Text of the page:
2015-11-06 / Community

Pilot House license put on hold for now

By Duke Harrington Staff Writer

KENNEBUNK — Continued operation of the Pilot House restaurant in Kennebunk’s Lower Village is dependent on a consent agreement selectmen are scheduled to vote on at their Tuesday, Nov. 10, meeting.

Part of the problem is the restaurant – which promotes its status within the local tourist mecca as the place “where locals eat” – is not supposed to exist at all.

In April 2012, Kennebunk’s site plan review board approved a new concept for the property just off Western Avenue, which joined it to an abutting lot. That lot houses Performance Marine. Dwight Raymond is the principle of both businesses, located at 2 and 4 Harbor Lane, owned legally by Sealand Properties LLC and Sea Dog Properties LLC, respectively.

At the time, Raymond said his plan was to tear down the Pilot House in order to increase parking and expand the marina business. A demolition permit was issued to that effect on April 27, 2012.

But the building never came down and Raymond recently applied for a new liquor license, as well as an updated special amusement permit, creating in the process a legal snag.

According to Code Enforcement Officer Paul Demers, the licenses require that the restaurant be in compliance with local zoning ordinances. But it’s not, because it does not have an approved site plan. Instead, the 2012 plan combines both lots as home to a new, larger marina.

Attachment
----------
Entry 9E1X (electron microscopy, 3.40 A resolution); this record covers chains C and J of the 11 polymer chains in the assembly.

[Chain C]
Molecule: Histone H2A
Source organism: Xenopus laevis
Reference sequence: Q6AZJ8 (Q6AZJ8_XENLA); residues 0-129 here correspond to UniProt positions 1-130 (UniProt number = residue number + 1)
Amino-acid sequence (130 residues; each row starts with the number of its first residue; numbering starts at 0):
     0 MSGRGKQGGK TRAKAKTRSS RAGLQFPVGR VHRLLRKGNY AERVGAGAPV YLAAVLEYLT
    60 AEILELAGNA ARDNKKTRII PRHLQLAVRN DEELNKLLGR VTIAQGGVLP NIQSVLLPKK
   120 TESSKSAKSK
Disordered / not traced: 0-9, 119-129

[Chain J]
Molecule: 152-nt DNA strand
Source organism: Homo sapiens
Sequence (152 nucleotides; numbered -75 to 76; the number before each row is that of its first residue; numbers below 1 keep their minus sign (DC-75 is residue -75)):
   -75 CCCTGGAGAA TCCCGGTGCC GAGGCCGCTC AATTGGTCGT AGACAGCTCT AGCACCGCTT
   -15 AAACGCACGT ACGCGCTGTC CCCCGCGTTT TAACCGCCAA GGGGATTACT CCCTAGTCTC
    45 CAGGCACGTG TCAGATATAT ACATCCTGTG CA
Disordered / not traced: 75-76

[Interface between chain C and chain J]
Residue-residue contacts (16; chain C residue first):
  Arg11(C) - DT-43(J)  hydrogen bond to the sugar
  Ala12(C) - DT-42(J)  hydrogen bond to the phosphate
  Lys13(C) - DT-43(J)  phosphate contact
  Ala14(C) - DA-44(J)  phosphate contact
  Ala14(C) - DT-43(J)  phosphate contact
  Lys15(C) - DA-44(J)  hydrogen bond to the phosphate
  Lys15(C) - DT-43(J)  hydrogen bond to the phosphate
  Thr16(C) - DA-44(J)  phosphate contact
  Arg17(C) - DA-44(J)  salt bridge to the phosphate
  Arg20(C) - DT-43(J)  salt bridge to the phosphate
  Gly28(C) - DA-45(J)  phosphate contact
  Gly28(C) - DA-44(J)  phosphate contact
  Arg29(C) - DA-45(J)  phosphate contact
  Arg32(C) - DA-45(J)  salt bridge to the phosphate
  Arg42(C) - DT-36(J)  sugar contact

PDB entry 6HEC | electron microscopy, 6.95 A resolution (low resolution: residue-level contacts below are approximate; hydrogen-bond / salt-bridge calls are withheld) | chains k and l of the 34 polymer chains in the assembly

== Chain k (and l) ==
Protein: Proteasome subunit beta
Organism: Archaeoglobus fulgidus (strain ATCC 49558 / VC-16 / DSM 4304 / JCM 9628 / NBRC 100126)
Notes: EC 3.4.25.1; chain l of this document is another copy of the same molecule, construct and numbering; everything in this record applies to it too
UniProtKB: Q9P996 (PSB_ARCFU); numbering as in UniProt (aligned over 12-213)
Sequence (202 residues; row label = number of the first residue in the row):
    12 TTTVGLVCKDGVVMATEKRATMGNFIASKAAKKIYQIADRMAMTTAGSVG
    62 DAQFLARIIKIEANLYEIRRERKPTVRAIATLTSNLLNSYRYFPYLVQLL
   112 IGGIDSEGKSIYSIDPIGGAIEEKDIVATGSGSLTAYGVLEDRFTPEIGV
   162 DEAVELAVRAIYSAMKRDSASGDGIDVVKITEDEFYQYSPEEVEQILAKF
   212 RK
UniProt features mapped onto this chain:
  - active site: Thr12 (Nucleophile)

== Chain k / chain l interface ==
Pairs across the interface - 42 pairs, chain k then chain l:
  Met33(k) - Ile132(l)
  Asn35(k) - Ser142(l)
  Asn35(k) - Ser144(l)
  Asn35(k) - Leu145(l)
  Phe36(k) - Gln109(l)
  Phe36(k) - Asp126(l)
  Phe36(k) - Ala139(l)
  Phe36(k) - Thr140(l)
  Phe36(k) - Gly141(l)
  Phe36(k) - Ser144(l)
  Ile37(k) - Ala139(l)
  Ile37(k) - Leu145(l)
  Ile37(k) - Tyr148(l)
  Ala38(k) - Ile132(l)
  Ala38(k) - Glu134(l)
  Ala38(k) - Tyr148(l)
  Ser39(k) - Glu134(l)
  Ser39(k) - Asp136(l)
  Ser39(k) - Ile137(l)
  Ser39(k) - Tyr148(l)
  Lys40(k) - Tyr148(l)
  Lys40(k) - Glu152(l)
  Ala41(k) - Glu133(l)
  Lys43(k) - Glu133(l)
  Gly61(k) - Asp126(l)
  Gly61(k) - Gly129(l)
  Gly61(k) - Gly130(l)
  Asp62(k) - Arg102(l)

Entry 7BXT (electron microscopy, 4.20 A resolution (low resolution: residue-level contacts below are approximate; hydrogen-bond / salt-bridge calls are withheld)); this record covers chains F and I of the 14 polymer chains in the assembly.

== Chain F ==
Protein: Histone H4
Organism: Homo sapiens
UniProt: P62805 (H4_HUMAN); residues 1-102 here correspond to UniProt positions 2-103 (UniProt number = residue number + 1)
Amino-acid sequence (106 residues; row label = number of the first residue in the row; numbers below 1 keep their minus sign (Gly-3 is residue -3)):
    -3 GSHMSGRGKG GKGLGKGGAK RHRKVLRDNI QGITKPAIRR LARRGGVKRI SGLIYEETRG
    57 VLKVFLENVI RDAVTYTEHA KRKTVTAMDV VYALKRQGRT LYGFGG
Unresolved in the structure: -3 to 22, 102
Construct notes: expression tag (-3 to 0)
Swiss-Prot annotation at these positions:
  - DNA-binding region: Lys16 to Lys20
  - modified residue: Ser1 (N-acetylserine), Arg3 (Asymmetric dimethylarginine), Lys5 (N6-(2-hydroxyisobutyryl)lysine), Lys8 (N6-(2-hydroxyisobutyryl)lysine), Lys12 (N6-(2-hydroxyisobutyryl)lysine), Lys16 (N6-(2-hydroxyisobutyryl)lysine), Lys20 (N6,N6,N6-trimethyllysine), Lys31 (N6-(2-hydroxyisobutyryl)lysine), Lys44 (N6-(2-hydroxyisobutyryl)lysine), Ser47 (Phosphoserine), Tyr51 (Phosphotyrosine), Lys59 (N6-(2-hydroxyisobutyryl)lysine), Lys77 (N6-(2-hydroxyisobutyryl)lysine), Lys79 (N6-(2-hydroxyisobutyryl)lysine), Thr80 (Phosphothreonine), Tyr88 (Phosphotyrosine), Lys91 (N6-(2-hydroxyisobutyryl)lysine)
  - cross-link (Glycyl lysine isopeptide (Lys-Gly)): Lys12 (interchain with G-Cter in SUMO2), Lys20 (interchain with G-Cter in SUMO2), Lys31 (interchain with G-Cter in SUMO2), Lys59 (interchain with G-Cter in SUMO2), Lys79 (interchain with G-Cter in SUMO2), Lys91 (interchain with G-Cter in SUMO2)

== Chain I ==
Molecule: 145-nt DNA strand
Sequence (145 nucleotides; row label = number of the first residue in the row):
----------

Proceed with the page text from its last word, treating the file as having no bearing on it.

“He started that process by tearing up his parking lot and paving a large portion of it,” Demers told selectmen at their Oct. 27 meeting. “He requested a permit for demo of the pilot house, but that permit has expired and the Pilot House is still here, obviously, if he’s asking for his liquor license.

“That leaves an inconsistency in the site plan and we just need to find a way to help him work through that,” Demers said. “We’ve been doing that pretty diligently.”

That diligence includes creation of a consent agreement, drafted by Town Attorney William Dale.

If approved by selectmen on Nov. 10, and signed by Raymond and his attorney, the agreement would let the Pilot House remain open, with new licenses, despite the fact it’s no longer supposed to be there.

According to a draft of the agreement, Raymond would have until 60 days after it’s signed to submit a new site plan for review and approval. Because obtaining a municipal blessing can be a process, Raymond would have 210 days to gain final approval of that plan, starting from when he signed the consent agreement.

“The timing of this correction is not one we can quantify as review would require plan submissions and hearings with the appropriate review authority,” Demers wrote in an Oct. 13 memo to selectmen.

Still, the deal would allow the restaurant to run as is until early June 2016. However, if Raymond has not obtained approval of a new site plan by that time, “the town shall pursue all appropriate enforcement action,” the draft agreement says, leaving the door open to future lawsuits.